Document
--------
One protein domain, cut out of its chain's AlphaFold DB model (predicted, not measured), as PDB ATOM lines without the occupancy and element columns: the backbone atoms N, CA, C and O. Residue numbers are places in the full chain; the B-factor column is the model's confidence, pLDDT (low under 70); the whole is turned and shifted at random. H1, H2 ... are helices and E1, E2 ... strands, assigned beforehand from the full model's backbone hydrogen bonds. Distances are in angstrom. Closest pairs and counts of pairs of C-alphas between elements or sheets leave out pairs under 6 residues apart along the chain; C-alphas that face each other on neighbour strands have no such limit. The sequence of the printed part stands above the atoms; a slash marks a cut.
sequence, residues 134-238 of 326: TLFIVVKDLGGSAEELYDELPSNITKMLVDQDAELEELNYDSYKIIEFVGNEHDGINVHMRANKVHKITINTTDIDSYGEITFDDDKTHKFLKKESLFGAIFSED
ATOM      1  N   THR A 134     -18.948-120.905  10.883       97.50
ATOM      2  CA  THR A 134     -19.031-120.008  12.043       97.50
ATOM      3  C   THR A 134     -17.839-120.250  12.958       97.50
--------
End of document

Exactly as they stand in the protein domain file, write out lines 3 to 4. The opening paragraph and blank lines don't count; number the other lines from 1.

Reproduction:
ATOM      2  CA  THR A 134     -19.031-120.008  12.043       97.50
ATOM      3  C   THR A 134     -17.839-120.250  12.958       97.50